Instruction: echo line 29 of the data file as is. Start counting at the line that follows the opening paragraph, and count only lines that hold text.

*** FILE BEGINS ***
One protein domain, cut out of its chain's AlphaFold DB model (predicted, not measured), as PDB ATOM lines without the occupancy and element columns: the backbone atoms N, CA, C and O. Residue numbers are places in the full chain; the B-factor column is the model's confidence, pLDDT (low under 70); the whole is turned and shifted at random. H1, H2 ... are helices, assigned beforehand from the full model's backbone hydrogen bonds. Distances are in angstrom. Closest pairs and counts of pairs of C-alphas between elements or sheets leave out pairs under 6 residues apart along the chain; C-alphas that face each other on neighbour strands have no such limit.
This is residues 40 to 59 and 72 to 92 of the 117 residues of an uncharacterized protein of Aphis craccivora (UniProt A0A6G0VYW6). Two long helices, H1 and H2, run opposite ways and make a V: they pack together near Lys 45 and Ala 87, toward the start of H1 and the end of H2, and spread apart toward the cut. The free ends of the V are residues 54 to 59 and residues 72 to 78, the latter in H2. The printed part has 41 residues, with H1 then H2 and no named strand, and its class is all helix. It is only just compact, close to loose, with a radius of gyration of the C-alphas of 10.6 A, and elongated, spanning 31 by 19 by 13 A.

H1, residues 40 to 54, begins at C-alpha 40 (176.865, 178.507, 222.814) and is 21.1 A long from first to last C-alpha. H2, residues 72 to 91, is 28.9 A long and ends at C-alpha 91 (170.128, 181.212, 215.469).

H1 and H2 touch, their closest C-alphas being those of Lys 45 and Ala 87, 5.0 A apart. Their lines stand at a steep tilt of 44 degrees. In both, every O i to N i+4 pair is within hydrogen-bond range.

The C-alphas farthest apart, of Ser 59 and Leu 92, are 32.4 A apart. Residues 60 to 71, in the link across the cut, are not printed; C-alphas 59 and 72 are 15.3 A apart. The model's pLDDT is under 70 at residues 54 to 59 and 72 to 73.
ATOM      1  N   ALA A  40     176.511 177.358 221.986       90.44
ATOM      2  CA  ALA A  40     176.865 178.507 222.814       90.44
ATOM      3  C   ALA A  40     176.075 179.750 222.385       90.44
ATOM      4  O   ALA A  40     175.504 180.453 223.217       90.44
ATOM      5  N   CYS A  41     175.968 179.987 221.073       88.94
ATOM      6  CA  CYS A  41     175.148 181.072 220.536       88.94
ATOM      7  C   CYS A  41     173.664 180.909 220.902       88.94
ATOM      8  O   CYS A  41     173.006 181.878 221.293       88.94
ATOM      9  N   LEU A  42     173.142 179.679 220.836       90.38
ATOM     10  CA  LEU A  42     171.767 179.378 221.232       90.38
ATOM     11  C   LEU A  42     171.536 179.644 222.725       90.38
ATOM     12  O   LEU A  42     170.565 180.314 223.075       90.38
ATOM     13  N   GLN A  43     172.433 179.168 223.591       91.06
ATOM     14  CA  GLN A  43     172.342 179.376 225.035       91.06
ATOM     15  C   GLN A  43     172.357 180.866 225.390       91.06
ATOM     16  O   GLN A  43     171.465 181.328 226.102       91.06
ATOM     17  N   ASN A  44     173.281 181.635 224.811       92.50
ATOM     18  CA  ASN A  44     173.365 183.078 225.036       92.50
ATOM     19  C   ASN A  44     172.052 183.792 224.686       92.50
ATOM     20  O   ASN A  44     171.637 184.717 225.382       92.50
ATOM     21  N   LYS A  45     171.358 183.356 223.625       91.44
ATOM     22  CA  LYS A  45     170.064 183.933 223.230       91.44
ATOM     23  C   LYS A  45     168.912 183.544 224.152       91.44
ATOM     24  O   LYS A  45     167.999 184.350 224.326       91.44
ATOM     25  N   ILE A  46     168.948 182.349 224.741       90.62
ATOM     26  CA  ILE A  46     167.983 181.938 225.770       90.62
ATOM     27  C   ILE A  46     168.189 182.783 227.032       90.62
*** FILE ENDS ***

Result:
ATOM     25  N   ILE A  46     168.948 182.349 224.741       90.62